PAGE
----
When planning studies for the usability lab, sooner or later, the question gets asked, “How many users to do we need to test?” Depending on the goals of the study, and whom you ask, you’ll get answers ranging from 5 to 30. Most experts agree that testing more than that is not the best use of your limited usability budget, since each additional test participant costs money to recruit, test, and compensate.
In the world of online user experience research, a similar question comes up: “How many respondents do we need to consider the survey complete?” In the online realm, additional survey respondents are expensive not so much in terms of money, but in terms of time. How long can you wait for more and more people to complete the survey?
How many responses you’ll need really depends on what you plan to do with the data. What are the main goals of the project? Do you intend to use the data to inform design decisions (e.g., for a site re-design effort) or do you intend to use the data as benchmarks/metrics and compare it to some other data set (e.g., data collected in previous rounds or future rounds of research)? Related to the overarching goals of the research project are the analyses you’d like to have done on the data. Are you interested in analyzing click-stream data or are you strictly interested in survey responses? Will you want to “slice and dice” the data numerous ways to see how different demographic groups respond or how certain survey responses relate to other survey responses?
If you desire complex analyses, analysis of click-stream data, or multiple cross-tabulations of the various survey questions, then we recommend a minimum of 3,000 responses. This number of responses makes allowances for the large amount of variation that we see in site visitor behavior and helps to prevent any particular sub-group of respondents (e.g., first-time visitors) from being too small for meaningful analysis.
If you know at the outset that you are not interested in analyzing click-stream data and that your desired analysis of the survey responses does not involve complex or multiple cross-tabs, then answering the question of “How many responses do I need?” really boils down to two different scenarios:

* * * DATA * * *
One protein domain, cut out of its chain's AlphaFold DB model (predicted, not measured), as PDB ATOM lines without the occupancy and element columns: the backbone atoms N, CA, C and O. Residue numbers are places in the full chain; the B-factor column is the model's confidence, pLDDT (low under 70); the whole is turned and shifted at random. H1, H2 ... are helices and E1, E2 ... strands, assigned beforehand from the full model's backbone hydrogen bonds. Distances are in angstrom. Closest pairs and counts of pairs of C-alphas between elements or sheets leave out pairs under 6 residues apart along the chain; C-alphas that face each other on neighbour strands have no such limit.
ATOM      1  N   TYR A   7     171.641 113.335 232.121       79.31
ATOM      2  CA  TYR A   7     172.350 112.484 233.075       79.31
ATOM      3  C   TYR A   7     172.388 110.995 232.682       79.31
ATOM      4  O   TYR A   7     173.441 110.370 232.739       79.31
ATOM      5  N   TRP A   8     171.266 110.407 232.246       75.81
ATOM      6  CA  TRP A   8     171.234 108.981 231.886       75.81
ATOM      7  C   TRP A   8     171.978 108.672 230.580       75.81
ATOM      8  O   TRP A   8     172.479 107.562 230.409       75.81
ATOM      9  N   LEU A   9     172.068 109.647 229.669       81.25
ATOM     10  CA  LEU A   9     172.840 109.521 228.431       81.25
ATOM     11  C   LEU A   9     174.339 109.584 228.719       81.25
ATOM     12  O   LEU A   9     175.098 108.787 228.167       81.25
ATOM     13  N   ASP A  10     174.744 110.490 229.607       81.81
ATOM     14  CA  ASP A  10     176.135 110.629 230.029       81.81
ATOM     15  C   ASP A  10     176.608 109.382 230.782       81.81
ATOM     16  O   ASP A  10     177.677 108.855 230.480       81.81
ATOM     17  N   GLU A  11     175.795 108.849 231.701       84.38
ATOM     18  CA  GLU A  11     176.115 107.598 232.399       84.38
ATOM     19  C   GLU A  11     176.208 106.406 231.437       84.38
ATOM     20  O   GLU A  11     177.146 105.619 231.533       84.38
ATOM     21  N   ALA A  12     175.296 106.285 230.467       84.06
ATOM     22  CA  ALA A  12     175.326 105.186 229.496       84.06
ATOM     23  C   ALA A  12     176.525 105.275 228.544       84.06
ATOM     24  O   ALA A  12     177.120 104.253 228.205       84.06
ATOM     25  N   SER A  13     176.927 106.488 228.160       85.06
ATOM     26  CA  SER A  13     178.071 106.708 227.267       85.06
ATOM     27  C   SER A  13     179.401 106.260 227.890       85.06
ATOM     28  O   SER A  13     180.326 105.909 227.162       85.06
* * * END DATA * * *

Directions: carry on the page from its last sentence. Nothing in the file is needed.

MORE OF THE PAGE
- You need to compare this data set to another data set (e.g., from past or future rounds of research). If you will eventually have more than one data set AND you want to answer questions such as, “Did success increase from Round 1 to Round 2?” then we’d recommend gathering as much data as time would allow. If you intend to compare the data across data sets OR if you just don’t know whether or not you’ll need to compare the data at some point in the future, then we usually recommend a minimum of 1000 responses. Gathering 1000 or more sessions for a survey gives you greater flexibility in terms of how you might use the data in the future. One thousand sessions provide a sufficiently narrow margin of error (± 2.6% at a 90% confidence level) that you can draw conclusions about apparent differences between the two data sets and trust that those conclusions are reliable.
- You primarily are running the survey for qualitative purposes (for example, in order to inform design decisions, gather verbatim feedback, discover usability issues, etc.). If you know that you are not going to need to make numerical comparisons between two data sets, then you can feel reasonably comfortable with fewer sessions. The fewer sessions you gather, the wider your margin of error becomes. For example, at 90% confidence, here’s how the margin of error looks for various sample sizes less than 1000:
As you can see, with 400 survey responses, your margin of error is somewhere close to ±4%. You can also see from the table that the relationship between number of sessions and margin of error is not linear, and there is a point of diminishing returns. If your research goals fall in this second category, you need to consider how wide a margin of error you feel comfortable with and balance that with how long you have available to let the survey run.
So, just as with lab-based studies, the answer to “How many responses do we need?” varies depending on the goals of your study. In general, though, it should fall between a few hundred and a few thousand.